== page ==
suggest Eleanor Roosevelt or the Statue of Liberty should be on the obverse. But, the Director of the Mint says
that his mail suggests Sacajawea repopularized by the Ken Burns PBS documentary.
Sacajawea on new coin? No way says lawmaker
The Rochester Sentinel - Jul 28, 1998
Representative Castle, head of the House Banking subcommittee, submitted legislation to make the design on the new
gold-colored dollar coin be the Statue of Liberty. He doesn't object to Sacajawea, instead he thinks the Statue of
Liberty is the most universal symbol of the country. He's pushing the legislation forward before the House recesses
US Mint seeking comments on dollar's Sacajawea design
Lawrence Journal-World - Dec 7, 1998
The US Mint provided pictures of six designs for the front and seven for the back and asked the American public to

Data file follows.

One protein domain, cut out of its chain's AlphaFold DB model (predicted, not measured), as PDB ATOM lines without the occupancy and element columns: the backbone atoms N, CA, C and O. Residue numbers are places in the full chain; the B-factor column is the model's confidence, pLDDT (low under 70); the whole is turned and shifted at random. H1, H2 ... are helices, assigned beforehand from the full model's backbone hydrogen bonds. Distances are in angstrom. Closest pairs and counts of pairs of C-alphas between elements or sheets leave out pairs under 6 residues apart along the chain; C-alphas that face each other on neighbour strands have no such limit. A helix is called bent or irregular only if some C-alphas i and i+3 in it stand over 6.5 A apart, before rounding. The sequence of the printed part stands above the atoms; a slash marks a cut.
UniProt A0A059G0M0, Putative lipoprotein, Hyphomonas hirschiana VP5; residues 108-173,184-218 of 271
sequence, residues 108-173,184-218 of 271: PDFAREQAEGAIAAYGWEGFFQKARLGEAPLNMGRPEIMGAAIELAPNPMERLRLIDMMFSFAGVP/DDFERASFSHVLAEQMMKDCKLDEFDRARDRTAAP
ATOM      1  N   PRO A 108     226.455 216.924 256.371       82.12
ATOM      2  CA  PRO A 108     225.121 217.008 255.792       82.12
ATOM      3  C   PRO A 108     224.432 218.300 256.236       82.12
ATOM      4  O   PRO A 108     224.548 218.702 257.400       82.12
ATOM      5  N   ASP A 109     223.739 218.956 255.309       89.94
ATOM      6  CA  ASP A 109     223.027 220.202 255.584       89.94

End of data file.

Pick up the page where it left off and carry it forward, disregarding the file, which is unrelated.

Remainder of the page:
respond with which they prefer. The Mint plans to present the top three choices for each to the Fine Arts
Commission which meets on December 17, 1998. The designs were also placed on the Mint's web site for viewing.
Sacagawea carrying baby is one of three finalists for dollar coin
The Daily Gazette - Dec 18, 1998
The field of designs for the new gold-dollar has been narrowed to three, all of which are by Santa Fe, New Mexico
artist Glenna Goodacre. One is a left facing portrait. The other two are similar with Sacagawea looking back over
her right shoulder. The difference is in one she carries her baby on her back. Though some disagree with the
description of Sacagawea as a guide, her great-great-granddaughter reminds us that being from a nomadic people,
Sacagawea had been over a lot of the area the expedition explored.
The 1998 Mint Set Year included news of a new dollar coin design controversy, a Black
Revolutionary Patriots commemorative coin and US Mint emission violations.